- the episcopal consecration of four priests, without pontifical mandate and contrary to the will of the Supreme Pontiff,
- and has therefore incurred the penalty envisaged by
- Canon 1364, paragraph 1 (schism)
- Canon 1382 of the Code of Canon Law (consecration without pontifical mandate)
First, we know that performing a consecration without pontifical mandate is not a schismatic act as it is not in the right section (ie the section containing Canon 1364). We also know this from Cardinal Lara.
Second, we know that disobedience to the Pope is likewise not a schismatic act.
So if the performance of a consecration without pontifical mandate is not an act of schism, then how was Canon 1364 incurred? Has it occurred because the Pope issued an after-the-fact statement saying that it had occurred without any sort of trial and the Pope basically saying it was incurred as the law foresees?
Personally (hey maybe a Canon Lawyer will chime in) I don't find that very convincing when the canonical warning did not include canon 1364. I thought that the purpose of a canonical warning was to warn the person of the laws that they were about to transgress.
What the author of the article continues with is that Cardinal Lara also stated that he believed the schismatic act has occurred earlier.
The fundamental offense is that of schism: that is, refusing submission to the Roman Pontiff and breaking communion with the Church. This offense they had already previously committed. Only that, now, the second offence, that of consecrating bishops, formalizes, in a certain sense, and concretizes the first and makes it explicit.However, this still is inconsistent with the decree of excommunication, because it is quite clear that the act of schism was the consecration against the will of the Pope not some earlier event. So does this mean that if the Pope didn't know about it and didn't have time to issue a canonical warning, they wouldn't have been excommunicated?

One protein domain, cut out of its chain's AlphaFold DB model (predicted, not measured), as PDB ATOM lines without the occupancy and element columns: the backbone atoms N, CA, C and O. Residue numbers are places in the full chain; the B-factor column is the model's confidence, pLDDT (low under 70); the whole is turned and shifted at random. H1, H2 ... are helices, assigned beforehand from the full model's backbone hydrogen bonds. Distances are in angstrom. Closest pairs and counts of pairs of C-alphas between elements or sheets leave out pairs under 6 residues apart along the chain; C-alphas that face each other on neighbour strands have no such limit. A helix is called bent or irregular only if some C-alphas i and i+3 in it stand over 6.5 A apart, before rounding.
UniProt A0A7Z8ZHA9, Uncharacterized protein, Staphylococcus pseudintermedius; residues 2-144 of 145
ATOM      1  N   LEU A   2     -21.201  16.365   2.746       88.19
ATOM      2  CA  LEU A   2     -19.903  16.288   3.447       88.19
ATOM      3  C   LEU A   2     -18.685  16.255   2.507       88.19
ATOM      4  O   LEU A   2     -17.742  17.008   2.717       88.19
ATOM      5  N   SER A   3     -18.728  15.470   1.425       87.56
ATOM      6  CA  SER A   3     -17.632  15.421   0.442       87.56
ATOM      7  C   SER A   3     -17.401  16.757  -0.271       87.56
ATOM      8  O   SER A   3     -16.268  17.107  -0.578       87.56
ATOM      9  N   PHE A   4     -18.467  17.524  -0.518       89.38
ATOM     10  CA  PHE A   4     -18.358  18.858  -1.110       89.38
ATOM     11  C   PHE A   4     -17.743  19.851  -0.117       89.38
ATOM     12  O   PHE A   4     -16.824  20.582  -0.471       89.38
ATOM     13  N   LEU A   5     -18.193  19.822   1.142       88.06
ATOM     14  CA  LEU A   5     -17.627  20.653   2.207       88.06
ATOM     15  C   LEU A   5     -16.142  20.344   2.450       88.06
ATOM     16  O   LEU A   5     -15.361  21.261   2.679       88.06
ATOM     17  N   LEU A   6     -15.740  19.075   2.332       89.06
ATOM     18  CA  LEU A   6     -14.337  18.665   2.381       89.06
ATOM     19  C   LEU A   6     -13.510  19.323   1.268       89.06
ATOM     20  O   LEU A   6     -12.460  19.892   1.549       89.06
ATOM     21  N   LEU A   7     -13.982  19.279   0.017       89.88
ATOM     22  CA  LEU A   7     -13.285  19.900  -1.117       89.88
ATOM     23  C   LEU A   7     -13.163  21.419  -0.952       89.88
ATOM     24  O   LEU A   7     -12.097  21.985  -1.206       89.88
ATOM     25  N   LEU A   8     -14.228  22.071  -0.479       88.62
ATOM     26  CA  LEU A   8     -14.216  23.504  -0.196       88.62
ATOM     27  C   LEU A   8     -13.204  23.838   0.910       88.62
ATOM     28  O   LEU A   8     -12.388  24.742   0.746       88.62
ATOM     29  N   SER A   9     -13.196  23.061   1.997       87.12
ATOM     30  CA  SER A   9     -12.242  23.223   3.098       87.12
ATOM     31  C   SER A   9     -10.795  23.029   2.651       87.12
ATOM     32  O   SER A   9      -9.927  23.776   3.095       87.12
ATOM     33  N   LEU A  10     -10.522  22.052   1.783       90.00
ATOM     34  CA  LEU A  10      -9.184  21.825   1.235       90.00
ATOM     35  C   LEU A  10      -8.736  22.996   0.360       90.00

So either the consecration of bishops without pontifical mandate is a schismatic act or it isn't.
Cardinal Lara says that it isn't, but in order to be consistent with the narrative at that time, claims that the schism happened at an earlier time and that the consecration was just a 'concretizing' of the schism.
Ok, so why was it not included in the canonical warning if it had happened before?
So indeed, the vanishing schism was a legitimate conclusion following the sequential events of the canonical warning (only canon 1382), the identification of the schismatic act (focused on canon 1382) and the add-on offense of schism (canon 1364).